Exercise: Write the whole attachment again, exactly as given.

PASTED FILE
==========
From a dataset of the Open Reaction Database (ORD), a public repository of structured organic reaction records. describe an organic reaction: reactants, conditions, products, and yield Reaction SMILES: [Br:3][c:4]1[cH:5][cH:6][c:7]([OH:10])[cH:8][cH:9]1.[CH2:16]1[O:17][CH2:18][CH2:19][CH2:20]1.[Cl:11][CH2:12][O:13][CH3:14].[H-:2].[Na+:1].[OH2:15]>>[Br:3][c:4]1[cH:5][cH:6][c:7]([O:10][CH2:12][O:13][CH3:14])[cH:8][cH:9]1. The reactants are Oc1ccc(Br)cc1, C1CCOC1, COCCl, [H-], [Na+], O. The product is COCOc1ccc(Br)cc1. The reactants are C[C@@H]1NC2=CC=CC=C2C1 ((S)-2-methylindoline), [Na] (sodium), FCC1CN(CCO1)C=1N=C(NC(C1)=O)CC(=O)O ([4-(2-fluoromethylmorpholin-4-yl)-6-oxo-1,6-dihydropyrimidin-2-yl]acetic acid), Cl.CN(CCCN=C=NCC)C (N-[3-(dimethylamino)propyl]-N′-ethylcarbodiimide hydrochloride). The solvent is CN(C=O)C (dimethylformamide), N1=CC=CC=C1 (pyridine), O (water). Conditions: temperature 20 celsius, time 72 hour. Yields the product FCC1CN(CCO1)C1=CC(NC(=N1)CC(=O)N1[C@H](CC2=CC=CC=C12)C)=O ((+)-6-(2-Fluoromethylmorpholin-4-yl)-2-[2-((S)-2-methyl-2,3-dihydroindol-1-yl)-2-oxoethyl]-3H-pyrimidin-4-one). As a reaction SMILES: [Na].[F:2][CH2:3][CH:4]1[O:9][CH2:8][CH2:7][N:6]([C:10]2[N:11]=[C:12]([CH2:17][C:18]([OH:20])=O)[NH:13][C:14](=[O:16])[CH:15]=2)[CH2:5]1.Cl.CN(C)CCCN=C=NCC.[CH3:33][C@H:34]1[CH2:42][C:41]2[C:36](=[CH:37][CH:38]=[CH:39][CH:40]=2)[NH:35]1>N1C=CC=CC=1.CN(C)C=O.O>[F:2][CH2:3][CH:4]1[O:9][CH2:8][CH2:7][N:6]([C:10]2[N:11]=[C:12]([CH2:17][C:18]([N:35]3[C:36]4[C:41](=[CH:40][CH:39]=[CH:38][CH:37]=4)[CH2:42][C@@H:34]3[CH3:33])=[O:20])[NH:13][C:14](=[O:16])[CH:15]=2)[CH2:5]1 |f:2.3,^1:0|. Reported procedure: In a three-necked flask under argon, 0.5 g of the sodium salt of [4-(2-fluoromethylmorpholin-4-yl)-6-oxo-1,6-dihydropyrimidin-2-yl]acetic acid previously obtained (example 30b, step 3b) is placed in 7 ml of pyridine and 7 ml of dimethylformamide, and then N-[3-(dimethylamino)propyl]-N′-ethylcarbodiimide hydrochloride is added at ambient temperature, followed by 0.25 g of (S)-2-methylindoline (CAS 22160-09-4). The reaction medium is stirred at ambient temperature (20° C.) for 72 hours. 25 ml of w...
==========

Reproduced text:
From a dataset of the Open Reaction Database (ORD), a public repository of structured organic reaction records. describe an organic reaction: reactants, conditions, products, and yield Reaction SMILES: [Br:3][c:4]1[cH:5][cH:6][c:7]([OH:10])[cH:8][cH:9]1.[CH2:16]1[O:17][CH2:18][CH2:19][CH2:20]1.[Cl:11][CH2:12][O:13][CH3:14].[H-:2].[Na+:1].[OH2:15]>>[Br:3][c:4]1[cH:5][cH:6][c:7]([O:10][CH2:12][O:13][CH3:14])[cH:8][cH:9]1. The reactants are Oc1ccc(Br)cc1, C1CCOC1, COCCl, [H-], [Na+], O. The product is COCOc1ccc(Br)cc1. The reactants are C[C@@H]1NC2=CC=CC=C2C1 ((S)-2-methylindoline), [Na] (sodium), FCC1CN(CCO1)C=1N=C(NC(C1)=O)CC(=O)O ([4-(2-fluoromethylmorpholin-4-yl)-6-oxo-1,6-dihydropyrimidin-2-yl]acetic acid), Cl.CN(CCCN=C=NCC)C (N-[3-(dimethylamino)propyl]-N′-ethylcarbodiimide hydrochloride). The solvent is CN(C=O)C (dimethylformamide), N1=CC=CC=C1 (pyridine), O (water). Conditions: temperature 20 celsius, time 72 hour. Yields the product FCC1CN(CCO1)C1=CC(NC(=N1)CC(=O)N1[C@H](CC2=CC=CC=C12)C)=O ((+)-6-(2-Fluoromethylmorpholin-4-yl)-2-[2-((S)-2-methyl-2,3-dihydroindol-1-yl)-2-oxoethyl]-3H-pyrimidin-4-one). As a reaction SMILES: [Na].[F:2][CH2:3][CH:4]1[O:9][CH2:8][CH2:7][N:6]([C:10]2[N:11]=[C:12]([CH2:17][C:18]([OH:20])=O)[NH:13][C:14](=[O:16])[CH:15]=2)[CH2:5]1.Cl.CN(C)CCCN=C=NCC.[CH3:33][C@H:34]1[CH2:42][C:41]2[C:36](=[CH:37][CH:38]=[CH:39][CH:40]=2)[NH:35]1>N1C=CC=CC=1.CN(C)C=O.O>[F:2][CH2:3][CH:4]1[O:9][CH2:8][CH2:7][N:6]([C:10]2[N:11]=[C:12]([CH2:17][C:18]([N:35]3[C:36]4[C:41](=[CH:40][CH:39]=[CH:38][CH:37]=4)[CH2:42][C@@H:34]3[CH3:33])=[O:20])[NH:13][C:14](=[O:16])[CH:15]=2)[CH2:5]1 |f:2.3,^1:0|. Reported procedure: In a three-necked flask under argon, 0.5 g of the sodium salt of [4-(2-fluoromethylmorpholin-4-yl)-6-oxo-1,6-dihydropyrimidin-2-yl]acetic acid previously obtained (example 30b, step 3b) is placed in 7 ml of pyridine and 7 ml of dimethylformamide, and then N-[3-(dimethylamino)propyl]-N′-ethylcarbodiimide hydrochloride is added at ambient temperature, followed by 0.25 g of (S)-2-methylindoline (CAS 22160-09-4). The reaction medium is stirred at ambient temperature (20° C.) for 72 hours. 25 ml of w...